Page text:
While reading through the posts in the “Exclusive Commentary” section of this website, I was struck by the number of useful proposals for combating poverty. We’ve heard good ideas on food stamps, marriage, the EITC, health, and supporting fathers. There is at least one cause of poverty, however, that deserves more attention: high school dropout rates.
When our children do not graduate from high school, they are setting themselves up for a rocky and difficult adulthood. The statistics are clear: people who do not complete high school are more likely to be unemployed, live in poverty, receive public assistance, serve jail time, be divorced, and be single parents who have children who drop out of high school themselves.
Two years ago, I co-authored a report called The Silent Epidemic: Perspectives of High School Dropouts in which we conducted focus groups and surveys with high school dropouts to find out who they were, why they dropped out, and what they believed would have helped them stay in school. The students we interviewed led us to a number of conclusions. Among the most provocative:
· Nearly half said that the reason they dropped out was because school was not interesting, that they were bored and disengaged.
· Nearly one-third said they had to quit so that they could get a job to make money or to care for an ill family member.
· Nearly 70 percent cited not feeling motivated or inspired to work hard and many would have liked higher expectations and more challenging courses.
We also learned some startling facts—a majority of states permitted students to drop out at 16; schools reported inflated graduation rates; and most students who missed or dropped out of school were never contacted by the school, nor were their parents.
The economic consequences of the dropout crisis are clear. Dropouts earn $1 million less over their lifetimes than college graduates. Dropouts are more than twice as likely as high school graduates to slip into poverty in a single year. The government would reap $45 billion in extra tax revenue and reduced costs if the number of high school graduates among 20 year olds today (more than 700,000) were cut in half.
There are a number of solutions to the high school dropout crisis. One outcome of The Silent Epidemic report was a 10-point plan to address the crisis, with more than 100 organizations behind it. This plan includes everything from supporting accurate data, to establishing early warning systems, providing adult advocates, supporting rigorous curriculum and focusing on research in order to disseminate best practices. It also includes changes in law and policies at the state and national levels.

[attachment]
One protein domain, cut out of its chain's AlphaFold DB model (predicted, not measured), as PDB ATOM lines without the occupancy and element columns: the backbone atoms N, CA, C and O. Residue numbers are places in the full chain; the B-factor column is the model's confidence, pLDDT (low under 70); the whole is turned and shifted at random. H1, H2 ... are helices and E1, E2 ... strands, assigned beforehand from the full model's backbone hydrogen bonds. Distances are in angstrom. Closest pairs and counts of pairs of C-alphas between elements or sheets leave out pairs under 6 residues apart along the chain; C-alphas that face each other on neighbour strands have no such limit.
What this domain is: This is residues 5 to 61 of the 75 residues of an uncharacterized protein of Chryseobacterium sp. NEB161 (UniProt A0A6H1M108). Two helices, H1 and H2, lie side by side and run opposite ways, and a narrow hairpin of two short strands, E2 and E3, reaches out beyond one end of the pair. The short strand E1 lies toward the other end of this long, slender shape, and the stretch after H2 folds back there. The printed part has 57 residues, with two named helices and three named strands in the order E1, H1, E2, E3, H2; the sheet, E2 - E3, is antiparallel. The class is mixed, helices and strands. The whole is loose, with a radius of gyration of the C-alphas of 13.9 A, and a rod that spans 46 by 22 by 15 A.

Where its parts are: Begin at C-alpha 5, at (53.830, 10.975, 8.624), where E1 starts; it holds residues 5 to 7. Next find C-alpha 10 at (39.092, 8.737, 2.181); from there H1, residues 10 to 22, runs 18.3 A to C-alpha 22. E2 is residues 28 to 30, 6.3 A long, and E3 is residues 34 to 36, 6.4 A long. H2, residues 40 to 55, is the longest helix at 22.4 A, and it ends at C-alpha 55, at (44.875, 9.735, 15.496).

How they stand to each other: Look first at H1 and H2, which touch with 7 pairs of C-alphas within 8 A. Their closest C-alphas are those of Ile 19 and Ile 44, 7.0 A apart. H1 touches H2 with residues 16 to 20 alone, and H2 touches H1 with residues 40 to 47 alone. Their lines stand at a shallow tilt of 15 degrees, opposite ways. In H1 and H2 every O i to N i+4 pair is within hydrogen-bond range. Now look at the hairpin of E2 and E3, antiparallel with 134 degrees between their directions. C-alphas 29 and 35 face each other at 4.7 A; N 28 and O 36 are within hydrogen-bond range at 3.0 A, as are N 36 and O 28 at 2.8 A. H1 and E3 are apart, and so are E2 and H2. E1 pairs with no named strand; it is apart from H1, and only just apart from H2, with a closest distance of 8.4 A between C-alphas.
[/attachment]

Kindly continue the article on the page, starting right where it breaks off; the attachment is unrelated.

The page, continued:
One of the most compelling ideas to curb high school dropout is using service-learning to ensure the curriculum is engaging and demanding enough to keep students in the classroom. In our focus groups in 2006, 81 percent of respondents said that more opportunities for “real-world” learning would have helped them to stay in school. Their response makes sense: seeing the connection between school and a job would show them that school was worth it and help keep them engaged in the classroom.
We supported this idea with additional research in the recent report entitled Engaged for Success: Service-Learning as a Tool for High School Dropout Prevention. More than 75 percent of all students said that service-learning classes were more interesting than other classes and 83 percent of all students said they would definitely or probably enroll in service-learning classes if they were offered. Unfortunately, only 16 percent of students said their school offered such classes. Service-learning can improve academic performance, attendance, and reduce the achievement gap between minority and majority students.
High school dropouts face a much greater risk of living in poverty. Service-learning is one tool to combat high school dropout and ensure more young people are motivated to complete their education by learning in relevant, rigorous classrooms across this nation.
Viewpoints in this section solely represent the authors’ opinions and not the opinions of "Spotlight on Poverty and Opportunity."